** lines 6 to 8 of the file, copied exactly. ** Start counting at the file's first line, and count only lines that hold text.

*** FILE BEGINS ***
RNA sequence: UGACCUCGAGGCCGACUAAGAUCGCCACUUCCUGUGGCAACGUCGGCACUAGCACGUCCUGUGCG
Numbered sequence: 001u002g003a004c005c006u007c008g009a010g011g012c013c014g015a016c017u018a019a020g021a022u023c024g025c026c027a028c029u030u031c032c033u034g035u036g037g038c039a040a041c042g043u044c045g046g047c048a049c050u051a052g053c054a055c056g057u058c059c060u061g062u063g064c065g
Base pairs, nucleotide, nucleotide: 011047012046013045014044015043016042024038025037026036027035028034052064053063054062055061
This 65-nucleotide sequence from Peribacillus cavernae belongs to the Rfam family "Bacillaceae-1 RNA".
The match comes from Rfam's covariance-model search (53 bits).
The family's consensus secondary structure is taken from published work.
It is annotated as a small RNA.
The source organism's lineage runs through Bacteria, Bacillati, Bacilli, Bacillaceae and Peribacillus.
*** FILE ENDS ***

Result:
The family's consensus secondary structure is taken from published work.
It is annotated as a small RNA.
The source organism's lineage runs through Bacteria, Bacillati, Bacilli, Bacillaceae and Peribacillus.